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Simpson Team Given Right to Police Papers : Trial: Ito orders volumes of records and photos on activity at the beginning of the case turned over to the defense.


Seeking to end a running battle in the O.J. Simpson murder trial, Superior Court Judge Lance A. Ito has ordered police and prosecutors to turn over to the defense volumes of paperwork detailing police activity at the outset of the double murder case, according to court papers released Tuesday.

Among the items to be given to defense lawyers are photographs of the shoes that law enforcement workers wore at the murder scene, where bloody shoe prints were found. The defense also wants results of any preliminary blood tests done on the shoes of investigators and others who were there.

In addition, the judge ordered prosecutors to provide reports from Detective Mark Fuhrman about a 1985 incident in which Fuhrman went to the Simpson home to investigate a domestic disturbance call.

Simpson has pleaded not guilty to the June 12 slayings of his ex-wife Nicole Brown Simpson and her friend Ronald Lyle Goldman, and is being held without bail.

He is expected to be in court today for a proceeding at which Ito will hear arguments about which pieces of evidence will be allowed in court.

At that hearing, Ito, who has exhibited increasing impatience with the news media, also will hear defense arguments contending that the judge should question police and members of the prosecution team to determine if they are the source of news leaks.

Leaked stories--some of them false--prompted Ito on Monday to schedule a Nov. 7 hearing that could result in a ban on the Court TV camera that during pretrial hearings made live film available to the scores of television news operations that are covering the case.

As media organizations gear up to fight a possible television ban, the Los Angeles Daily News filed court papers Tuesday protesting a decision by Ito to bar the paper from his courtroom during the Simpson trial. The order apparently is in response to the paper's publication of a story based on a blank jury questionnaire obtained before the judge officially released the document.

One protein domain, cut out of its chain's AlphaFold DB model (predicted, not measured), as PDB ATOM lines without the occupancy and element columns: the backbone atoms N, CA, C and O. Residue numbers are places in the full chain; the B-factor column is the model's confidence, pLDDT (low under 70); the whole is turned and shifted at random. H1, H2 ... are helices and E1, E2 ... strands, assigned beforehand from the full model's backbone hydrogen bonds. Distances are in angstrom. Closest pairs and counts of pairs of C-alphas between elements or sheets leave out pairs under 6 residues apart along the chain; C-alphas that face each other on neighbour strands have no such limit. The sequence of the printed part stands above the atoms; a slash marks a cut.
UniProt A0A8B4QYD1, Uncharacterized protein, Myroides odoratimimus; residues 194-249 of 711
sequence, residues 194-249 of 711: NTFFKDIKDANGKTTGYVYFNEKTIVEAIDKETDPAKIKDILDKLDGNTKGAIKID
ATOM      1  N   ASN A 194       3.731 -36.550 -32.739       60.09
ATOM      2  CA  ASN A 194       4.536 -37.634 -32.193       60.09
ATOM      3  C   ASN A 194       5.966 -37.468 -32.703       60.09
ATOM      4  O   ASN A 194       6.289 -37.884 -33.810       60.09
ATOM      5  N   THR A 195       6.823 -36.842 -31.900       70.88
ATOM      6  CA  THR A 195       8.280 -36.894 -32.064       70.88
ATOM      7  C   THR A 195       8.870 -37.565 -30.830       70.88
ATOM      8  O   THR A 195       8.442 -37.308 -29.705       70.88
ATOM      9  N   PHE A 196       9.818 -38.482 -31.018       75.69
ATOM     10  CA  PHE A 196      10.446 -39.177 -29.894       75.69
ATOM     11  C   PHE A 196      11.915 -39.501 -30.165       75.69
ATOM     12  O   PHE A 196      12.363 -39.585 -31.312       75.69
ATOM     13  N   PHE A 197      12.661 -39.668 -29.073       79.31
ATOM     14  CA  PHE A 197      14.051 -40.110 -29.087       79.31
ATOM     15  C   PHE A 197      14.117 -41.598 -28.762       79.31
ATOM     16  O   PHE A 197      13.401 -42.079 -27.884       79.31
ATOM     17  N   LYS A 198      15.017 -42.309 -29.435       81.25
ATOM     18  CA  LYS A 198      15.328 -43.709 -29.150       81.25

Court spokeswoman Jerrianne Hayslett confirmed that Ito has said the San Fernando Valley-based newspaper will get no permanent seat in the courtroom once seating arrangements for the trial are made and that it will not be on a list of news organizations that will share seats on a rotating basis.

Ron Kaye, managing editor of the Daily News, would not comment, saying the court papers speak for themselves.

In its filing, the Daily News asserts that it lawfully obtained the questionnaire, did nothing illegal in the process and is unaware that anyone stole the document.

Because it did not harm Simpson's rights, the paper contends, "there is no basis in law or fact for a punitive order barring one reporter from access to parts of the case."

Kelli Sager, a media lawyer who has represented The Times on 1st Amendment issues, said that if the Daily News is right about how it obtained the document, the law is on its side.

"It certainly is true that under the law a news organization cannot be punished for receiving information as long as they didn't do anything illegal in getting it," she said.

Ito, in an interview Monday, said that because he had not publicly released the blank questionnaire, he considered the Daily News' possession of it a felony theft of a court document.

The Daily News complaint is scheduled to be heard Nov. 7, when Ito also will hear arguments about his proposed ban on the Court TV camera.

The judge's clerk on Tuesday said letters favoring such a ban are pouring into Ito's chamber.

The clerk, Deirdre Robertson, said the letters were prompted by a piece by Mike Royko, the Chicago-based syndicated newspaper columnist, who urged his readers to send the judge their thoughts on a camera ban.

"I've gone through about 1,000 (letters) and about 90% are about (the proposed ban)," Robertson said. Of those, most favor throwing out the television camera.

In another development Tuesday, it was disclosed that Ito has scheduled an Oct. 14 hearing to determine whether items from Simpson's Ford Bronco should be disallowed as evidence on the grounds that once police seized the vehicle, they left it unattended at a tow yard, where it was burglarized by an employee of the yard and suffered unaccounted-for damage.

The vehicle was towed from outside Simpson's home the day after the murders after police found what they thought was a blood droplet on a door handle and a smear of blood on the door.

The burglary of the Bronco occurred two days later and was not reported for 26 days, according to court papers. As a result of the incident, the employee was fired and the tow yard lost its police contract.

Because of the police handling of the Bronco, Simpson's lawyers contend, Ito should not allow into evidence 46 items removed from it in five searches after the burglary. The lawyers argue that no one can be sure those items were in the vehicle when it was towed from the street outside Simpson's estate.

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